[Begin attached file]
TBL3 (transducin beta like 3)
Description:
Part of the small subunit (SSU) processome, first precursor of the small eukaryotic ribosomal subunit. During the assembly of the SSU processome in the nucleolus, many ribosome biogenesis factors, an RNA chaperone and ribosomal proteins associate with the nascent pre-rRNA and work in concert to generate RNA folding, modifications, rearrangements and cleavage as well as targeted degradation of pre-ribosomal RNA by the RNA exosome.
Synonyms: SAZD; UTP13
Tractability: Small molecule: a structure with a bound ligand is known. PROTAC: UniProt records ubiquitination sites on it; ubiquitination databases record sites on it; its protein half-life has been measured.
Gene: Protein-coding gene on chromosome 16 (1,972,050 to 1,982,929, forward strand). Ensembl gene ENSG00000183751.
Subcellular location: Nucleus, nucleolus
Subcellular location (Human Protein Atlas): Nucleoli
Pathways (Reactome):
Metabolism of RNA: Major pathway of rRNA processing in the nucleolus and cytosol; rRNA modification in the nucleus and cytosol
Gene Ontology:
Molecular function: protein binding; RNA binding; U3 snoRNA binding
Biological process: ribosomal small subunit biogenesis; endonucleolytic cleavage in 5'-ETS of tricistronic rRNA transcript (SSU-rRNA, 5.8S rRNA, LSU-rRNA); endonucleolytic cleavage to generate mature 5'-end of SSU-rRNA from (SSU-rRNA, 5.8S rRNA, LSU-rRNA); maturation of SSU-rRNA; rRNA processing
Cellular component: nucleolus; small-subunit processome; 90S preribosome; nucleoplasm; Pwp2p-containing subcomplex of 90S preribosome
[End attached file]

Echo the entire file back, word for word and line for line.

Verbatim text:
TBL3 (transducin beta like 3)
Description:
Part of the small subunit (SSU) processome, first precursor of the small eukaryotic ribosomal subunit. During the assembly of the SSU processome in the nucleolus, many ribosome biogenesis factors, an RNA chaperone and ribosomal proteins associate with the nascent pre-rRNA and work in concert to generate RNA folding, modifications, rearrangements and cleavage as well as targeted degradation of pre-ribosomal RNA by the RNA exosome.
Synonyms: SAZD; UTP13
Tractability: Small molecule: a structure with a bound ligand is known. PROTAC: UniProt records ubiquitination sites on it; ubiquitination databases record sites on it; its protein half-life has been measured.
Gene: Protein-coding gene on chromosome 16 (1,972,050 to 1,982,929, forward strand). Ensembl gene ENSG00000183751.
Subcellular location: Nucleus, nucleolus
Subcellular location (Human Protein Atlas): Nucleoli
Pathways (Reactome):
Metabolism of RNA: Major pathway of rRNA processing in the nucleolus and cytosol; rRNA modification in the nucleus and cytosol
Gene Ontology:
Molecular function: protein binding; RNA binding; U3 snoRNA binding
Biological process: ribosomal small subunit biogenesis; endonucleolytic cleavage in 5'-ETS of tricistronic rRNA transcript (SSU-rRNA, 5.8S rRNA, LSU-rRNA); endonucleolytic cleavage to generate mature 5'-end of SSU-rRNA from (SSU-rRNA, 5.8S rRNA, LSU-rRNA); maturation of SSU-rRNA; rRNA processing
Cellular component: nucleolus; small-subunit processome; 90S preribosome; nucleoplasm; Pwp2p-containing subcomplex of 90S preribosome